Over the past couple of months there has been a constant drip, drip, drip of news conferences by the SEC on the topic of its ongoing investigation of insider trading. Most have been to announce arrests of hedge fund-related professionals accused of this white-collar crime. The “timed release” nature of the news flow has several objectives that I can see:
–it unsettles as yet uncaught lawbreakers, perhaps causing them to make foolish mistakes that will make their apprehension easier,
–it discourages anyone tempted to trade on confidential company information,
–it burnishes the reputation of the SEC as guardian of the securities markets, and, of course,
–it keeps unflattering stories, such as the one that the agency’s own financial statements have chronically failed to meet minimum government standards, off the front page.
One the of the latest SEC announcements involves something new to me–ETF stripping. What is it?
The securities exchanges and their regulators maintain continual computer surveillance of public market trading, both of securities and derivatives. They look for unusual patterns in volume or price movement that may indicate insider trading. For example, three days before a merger announcement, trading in near-term call options of the target firm spikes to 5x normal volume; or the day before a surprisingly bad earnings report, puts for the stock of the company in question do the same thing. Such deviations from the norm ring alarm bells and prompt the regulators to investigate who was trading and why.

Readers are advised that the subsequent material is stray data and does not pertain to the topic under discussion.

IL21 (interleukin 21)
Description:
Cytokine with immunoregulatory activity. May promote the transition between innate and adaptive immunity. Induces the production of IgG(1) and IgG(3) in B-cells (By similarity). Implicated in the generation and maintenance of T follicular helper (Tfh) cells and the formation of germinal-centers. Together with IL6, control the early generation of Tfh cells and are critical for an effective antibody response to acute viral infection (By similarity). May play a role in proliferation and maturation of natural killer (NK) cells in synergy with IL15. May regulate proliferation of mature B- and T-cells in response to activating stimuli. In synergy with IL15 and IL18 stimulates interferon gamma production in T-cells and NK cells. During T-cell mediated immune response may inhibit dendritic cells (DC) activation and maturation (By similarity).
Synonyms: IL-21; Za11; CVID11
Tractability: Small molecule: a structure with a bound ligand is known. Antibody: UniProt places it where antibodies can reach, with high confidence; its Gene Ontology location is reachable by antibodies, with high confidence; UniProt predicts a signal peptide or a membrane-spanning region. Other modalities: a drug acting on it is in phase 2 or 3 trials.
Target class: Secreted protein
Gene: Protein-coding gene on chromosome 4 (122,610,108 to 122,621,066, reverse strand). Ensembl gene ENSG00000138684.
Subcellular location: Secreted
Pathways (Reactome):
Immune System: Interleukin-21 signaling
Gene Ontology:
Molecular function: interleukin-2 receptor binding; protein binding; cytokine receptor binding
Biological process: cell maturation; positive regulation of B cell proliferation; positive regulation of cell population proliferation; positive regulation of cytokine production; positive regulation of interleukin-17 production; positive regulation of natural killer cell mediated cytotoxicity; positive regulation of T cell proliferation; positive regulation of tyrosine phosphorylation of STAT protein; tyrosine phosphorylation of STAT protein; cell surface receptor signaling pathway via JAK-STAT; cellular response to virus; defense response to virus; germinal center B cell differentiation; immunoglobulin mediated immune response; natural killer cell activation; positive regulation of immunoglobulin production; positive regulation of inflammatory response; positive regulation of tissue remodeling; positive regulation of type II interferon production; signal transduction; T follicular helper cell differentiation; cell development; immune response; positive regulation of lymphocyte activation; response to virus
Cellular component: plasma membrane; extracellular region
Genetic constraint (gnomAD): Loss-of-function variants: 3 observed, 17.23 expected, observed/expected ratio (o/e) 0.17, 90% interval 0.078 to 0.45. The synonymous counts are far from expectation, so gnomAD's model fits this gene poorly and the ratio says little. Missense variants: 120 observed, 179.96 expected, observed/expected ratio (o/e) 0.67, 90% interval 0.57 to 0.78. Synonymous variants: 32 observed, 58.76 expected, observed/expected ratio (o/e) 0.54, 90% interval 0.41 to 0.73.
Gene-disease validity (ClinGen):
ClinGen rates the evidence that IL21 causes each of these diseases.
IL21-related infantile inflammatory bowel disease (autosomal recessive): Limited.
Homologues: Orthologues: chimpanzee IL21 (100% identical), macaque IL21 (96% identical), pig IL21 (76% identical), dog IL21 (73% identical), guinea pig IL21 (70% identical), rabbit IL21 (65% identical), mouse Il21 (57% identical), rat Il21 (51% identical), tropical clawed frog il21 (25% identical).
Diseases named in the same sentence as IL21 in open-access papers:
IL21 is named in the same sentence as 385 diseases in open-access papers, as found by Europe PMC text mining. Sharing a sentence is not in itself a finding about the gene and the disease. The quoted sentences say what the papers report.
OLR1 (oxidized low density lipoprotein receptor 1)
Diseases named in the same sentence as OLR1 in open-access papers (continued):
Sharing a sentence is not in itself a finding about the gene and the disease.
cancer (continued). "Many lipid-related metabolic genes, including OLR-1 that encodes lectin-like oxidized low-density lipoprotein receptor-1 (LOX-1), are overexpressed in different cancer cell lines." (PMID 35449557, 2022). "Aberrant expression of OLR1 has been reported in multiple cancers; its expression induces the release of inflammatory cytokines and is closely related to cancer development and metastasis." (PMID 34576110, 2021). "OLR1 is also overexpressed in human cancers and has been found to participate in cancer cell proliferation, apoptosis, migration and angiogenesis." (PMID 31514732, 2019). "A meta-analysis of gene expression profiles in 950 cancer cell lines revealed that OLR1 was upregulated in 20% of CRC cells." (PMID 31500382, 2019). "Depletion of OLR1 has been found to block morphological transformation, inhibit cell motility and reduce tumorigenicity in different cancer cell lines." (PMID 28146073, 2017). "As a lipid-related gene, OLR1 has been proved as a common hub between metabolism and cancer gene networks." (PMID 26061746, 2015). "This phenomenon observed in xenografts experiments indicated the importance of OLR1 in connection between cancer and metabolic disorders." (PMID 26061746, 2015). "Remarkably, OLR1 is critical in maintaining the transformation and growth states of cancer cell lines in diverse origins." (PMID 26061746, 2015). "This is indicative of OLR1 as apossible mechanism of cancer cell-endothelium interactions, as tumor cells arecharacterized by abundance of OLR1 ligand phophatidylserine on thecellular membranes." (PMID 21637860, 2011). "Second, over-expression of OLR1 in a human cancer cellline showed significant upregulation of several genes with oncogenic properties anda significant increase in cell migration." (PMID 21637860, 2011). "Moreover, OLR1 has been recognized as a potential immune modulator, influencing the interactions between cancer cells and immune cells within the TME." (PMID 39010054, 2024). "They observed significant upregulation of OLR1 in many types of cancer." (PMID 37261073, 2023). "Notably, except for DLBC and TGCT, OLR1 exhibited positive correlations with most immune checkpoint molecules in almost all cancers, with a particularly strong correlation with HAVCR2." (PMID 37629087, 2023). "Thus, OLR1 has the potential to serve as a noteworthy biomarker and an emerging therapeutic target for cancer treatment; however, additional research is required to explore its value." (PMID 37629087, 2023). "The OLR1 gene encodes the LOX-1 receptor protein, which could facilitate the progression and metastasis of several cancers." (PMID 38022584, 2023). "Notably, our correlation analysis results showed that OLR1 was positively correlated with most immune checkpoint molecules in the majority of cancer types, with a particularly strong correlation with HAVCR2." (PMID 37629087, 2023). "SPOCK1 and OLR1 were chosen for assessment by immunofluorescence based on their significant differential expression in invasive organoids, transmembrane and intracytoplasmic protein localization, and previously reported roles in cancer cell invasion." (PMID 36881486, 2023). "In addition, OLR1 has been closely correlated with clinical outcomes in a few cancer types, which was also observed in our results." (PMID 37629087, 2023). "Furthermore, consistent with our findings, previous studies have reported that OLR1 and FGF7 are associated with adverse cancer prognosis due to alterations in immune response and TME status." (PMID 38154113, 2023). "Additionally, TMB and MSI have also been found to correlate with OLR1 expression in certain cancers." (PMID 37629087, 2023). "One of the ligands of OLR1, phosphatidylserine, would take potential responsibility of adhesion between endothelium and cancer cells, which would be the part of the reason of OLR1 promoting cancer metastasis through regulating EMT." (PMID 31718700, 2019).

According to the SEC, one way traders on inside information have been able to outwit this surveillance has been by buying shares in a sector ETF that contains their target stock, and shorting all the other names the ETF contains. They end up owning only the name they want to. But they don’t show up on the regulators’ screens as owning the target stock at all. Instead, they’re seen as holding an index security (the ETF) and a bunch of short positions.
I have several thoughts:
–Most traditional investors can’t short stocks. For those who can, there’s a very good chance that clients would notice and question the synthetic construction of a long position through ETF stripping. So the SEC is talking about hedge funds here.
–Hedge funds would presumably piece the trading out to several brokers so that no one counterparty sees the entire picture.
–ETF stripping would be particularly hard to find if it were done by the trading desks of brokers, particularly those who act as intermediaries for ETFs and are constantly buying and selling both ETFs and their component securities. Trading costs would be the lowest for such brokers, as well.
–There’s no reason to go to the trouble of ETF stripping other than to try to evade regulatory scrutiny. So the practice seems to me to be a two-edged sword. On the one hand, the chances of being detected are lessened. On the other hand, the ETF stripper is like the burglar caught in the bank after hours with safe-cracking tools. If caught, he can’t claim he’s there by accident.
–I can’t imagine the SEC figured this out by itself. Instead, I presume the agency learned about ETF stripping through an arrested inside trader who offered information in exchange for a lesser sentence.
It will be interesting as this story develops to see how widespread the practice has been.